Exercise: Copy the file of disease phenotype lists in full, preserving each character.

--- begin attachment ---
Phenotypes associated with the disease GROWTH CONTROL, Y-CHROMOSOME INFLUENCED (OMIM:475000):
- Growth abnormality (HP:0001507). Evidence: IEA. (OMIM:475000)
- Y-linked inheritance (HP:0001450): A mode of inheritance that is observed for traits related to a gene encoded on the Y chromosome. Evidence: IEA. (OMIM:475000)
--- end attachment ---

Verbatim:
Phenotypes associated with the disease GROWTH CONTROL, Y-CHROMOSOME INFLUENCED (OMIM:475000):
- Growth abnormality (HP:0001507). Evidence: IEA. (OMIM:475000)
- Y-linked inheritance (HP:0001450): A mode of inheritance that is observed for traits related to a gene encoded on the Y chromosome. Evidence: IEA. (OMIM:475000)